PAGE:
Feb 26, 2008 rated it really liked it
The book was pretty scary...veracity not withstanding. I like to look at it up on the bookshelf. It's a creepy title staring down at me, the haunting sound of fiddles off in the distance. Sometimes when I stare at this book for a while I get very hungry. Yet still scared and hungry in combination.

You might even say I get "Scungry". While reading this book on the toilet, my phone rang and and a disembodied voice on the other end screeched "Your in the bathroom aren't you?"

Turns out it was my mom
Chris Gordon
What an absolute disappointment! Total trash!

While I do not actually believe in cryptids and other such mythical creatures like the Loch Ness Monster or Big Foot, I do find the histories and stories behind these beings to be fascinating. One of these cryptids which I have always wanted to learn more about was the Mothman of Point Pleasant, mostly because of the comparisons made between it and my home state's Jersey Devil. The most lauded book on the Mothman was John Keel's The Mothman Prophecie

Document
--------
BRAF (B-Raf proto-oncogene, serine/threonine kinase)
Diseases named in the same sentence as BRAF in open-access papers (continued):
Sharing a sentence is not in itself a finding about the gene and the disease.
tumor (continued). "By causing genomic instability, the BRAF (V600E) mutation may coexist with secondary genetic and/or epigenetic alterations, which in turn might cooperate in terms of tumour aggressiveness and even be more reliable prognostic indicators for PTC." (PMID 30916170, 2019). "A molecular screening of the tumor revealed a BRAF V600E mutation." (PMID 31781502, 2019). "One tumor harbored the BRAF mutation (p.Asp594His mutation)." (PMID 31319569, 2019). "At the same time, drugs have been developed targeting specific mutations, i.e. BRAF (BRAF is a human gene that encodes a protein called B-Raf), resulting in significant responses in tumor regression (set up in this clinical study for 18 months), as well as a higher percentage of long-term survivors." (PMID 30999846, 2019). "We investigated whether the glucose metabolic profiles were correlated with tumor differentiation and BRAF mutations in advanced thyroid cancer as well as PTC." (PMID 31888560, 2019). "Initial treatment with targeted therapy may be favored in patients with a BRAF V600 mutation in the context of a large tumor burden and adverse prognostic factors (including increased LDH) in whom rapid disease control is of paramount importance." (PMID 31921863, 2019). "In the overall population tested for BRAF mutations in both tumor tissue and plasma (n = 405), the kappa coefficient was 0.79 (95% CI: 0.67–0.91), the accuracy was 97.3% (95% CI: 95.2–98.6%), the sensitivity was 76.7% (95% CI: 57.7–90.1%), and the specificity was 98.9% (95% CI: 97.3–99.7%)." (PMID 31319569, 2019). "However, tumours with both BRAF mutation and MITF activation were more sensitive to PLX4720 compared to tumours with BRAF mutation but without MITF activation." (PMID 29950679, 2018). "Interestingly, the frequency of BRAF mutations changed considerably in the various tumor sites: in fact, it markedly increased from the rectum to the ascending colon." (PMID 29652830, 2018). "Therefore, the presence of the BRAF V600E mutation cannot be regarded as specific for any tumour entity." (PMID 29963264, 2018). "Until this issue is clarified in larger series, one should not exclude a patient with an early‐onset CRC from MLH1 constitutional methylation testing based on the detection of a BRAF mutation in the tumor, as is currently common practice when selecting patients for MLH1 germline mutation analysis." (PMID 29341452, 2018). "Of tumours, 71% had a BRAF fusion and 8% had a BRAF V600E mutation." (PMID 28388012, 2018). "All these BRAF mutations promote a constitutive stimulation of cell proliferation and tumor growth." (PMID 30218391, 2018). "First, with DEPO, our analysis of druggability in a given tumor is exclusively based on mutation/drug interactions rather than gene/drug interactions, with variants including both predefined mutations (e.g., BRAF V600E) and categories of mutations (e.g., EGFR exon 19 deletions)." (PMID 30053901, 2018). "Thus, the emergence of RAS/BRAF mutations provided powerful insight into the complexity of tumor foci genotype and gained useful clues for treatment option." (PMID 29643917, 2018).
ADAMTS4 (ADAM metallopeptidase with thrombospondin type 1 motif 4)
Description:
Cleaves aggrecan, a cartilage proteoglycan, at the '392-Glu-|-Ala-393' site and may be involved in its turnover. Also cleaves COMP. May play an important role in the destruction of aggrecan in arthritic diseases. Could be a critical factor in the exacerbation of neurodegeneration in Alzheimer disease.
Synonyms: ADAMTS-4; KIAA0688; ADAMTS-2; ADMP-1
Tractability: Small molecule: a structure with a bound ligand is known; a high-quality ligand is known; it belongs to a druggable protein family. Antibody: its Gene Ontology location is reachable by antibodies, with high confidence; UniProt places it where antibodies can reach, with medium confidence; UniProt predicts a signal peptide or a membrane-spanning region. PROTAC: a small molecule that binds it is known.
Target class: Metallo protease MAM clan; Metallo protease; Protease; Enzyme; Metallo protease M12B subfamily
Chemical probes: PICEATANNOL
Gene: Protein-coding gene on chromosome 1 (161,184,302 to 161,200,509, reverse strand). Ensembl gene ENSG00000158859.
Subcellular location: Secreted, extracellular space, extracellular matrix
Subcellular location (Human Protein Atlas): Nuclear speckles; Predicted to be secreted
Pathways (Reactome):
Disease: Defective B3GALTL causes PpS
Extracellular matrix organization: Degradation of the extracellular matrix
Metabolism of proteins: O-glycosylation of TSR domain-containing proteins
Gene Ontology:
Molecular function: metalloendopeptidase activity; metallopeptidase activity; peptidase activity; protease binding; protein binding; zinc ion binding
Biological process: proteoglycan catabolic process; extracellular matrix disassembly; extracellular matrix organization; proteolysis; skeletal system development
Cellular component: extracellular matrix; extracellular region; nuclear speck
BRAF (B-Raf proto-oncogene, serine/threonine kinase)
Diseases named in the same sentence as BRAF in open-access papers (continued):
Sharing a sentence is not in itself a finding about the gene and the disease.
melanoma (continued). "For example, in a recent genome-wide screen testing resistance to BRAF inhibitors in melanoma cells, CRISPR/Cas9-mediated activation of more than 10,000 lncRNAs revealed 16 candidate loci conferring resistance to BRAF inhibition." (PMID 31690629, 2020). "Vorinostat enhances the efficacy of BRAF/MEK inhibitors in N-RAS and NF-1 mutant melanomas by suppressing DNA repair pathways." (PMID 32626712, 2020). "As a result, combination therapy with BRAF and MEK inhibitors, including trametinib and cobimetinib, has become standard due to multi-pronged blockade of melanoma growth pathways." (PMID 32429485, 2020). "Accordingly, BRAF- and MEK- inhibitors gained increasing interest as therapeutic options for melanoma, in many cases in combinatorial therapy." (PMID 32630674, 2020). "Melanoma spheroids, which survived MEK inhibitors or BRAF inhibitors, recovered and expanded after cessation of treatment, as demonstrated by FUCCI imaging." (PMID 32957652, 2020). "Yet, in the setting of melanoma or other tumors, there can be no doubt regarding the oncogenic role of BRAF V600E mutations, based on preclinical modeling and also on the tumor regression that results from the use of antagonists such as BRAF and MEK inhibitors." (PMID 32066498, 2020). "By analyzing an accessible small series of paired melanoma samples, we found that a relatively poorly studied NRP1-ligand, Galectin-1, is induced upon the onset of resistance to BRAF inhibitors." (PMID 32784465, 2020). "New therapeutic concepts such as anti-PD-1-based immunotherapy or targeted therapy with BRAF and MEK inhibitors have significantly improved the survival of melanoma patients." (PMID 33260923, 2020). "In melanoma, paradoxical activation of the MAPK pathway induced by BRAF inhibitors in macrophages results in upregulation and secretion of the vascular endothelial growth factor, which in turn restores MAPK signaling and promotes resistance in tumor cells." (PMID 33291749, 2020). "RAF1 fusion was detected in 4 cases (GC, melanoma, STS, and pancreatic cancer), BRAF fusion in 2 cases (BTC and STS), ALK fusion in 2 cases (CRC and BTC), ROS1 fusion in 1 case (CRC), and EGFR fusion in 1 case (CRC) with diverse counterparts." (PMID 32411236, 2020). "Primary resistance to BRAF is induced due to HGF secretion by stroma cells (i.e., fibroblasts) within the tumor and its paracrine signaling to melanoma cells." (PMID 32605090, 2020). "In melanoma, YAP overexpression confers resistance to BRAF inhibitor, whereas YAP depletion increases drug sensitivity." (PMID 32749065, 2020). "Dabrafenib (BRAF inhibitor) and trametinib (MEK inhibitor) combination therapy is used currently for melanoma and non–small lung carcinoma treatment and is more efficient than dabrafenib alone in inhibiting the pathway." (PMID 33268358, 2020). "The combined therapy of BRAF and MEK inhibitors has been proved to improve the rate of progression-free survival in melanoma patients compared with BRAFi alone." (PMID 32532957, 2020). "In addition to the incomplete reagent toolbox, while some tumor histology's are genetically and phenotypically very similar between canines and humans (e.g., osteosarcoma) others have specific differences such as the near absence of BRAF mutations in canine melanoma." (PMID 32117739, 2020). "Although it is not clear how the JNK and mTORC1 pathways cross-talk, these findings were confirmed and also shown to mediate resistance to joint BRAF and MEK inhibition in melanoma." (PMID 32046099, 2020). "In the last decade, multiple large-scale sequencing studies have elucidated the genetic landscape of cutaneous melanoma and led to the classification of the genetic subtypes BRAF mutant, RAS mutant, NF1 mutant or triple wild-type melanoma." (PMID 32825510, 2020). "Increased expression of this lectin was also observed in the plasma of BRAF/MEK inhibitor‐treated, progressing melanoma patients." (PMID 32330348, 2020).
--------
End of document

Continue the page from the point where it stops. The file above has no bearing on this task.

"There wasn't much to do in Point Pleasant, a town of six thousand people, twenty-two churches, and no barrooms, so Mothman was almost a welcome addition."

More pressing than any of the mysteries that John Keel investigates in this book, I was earlier this month confronted by one of my own: why did my friend P ____, a responsible family man with a job in the U.S. government (I probably shouldn't get any more specific than that), loan me The Mothman Prophecies in the first place? Did he mean it as
Baal Of
Feb 11, 2016 rated it did not like it  ·  review of another edition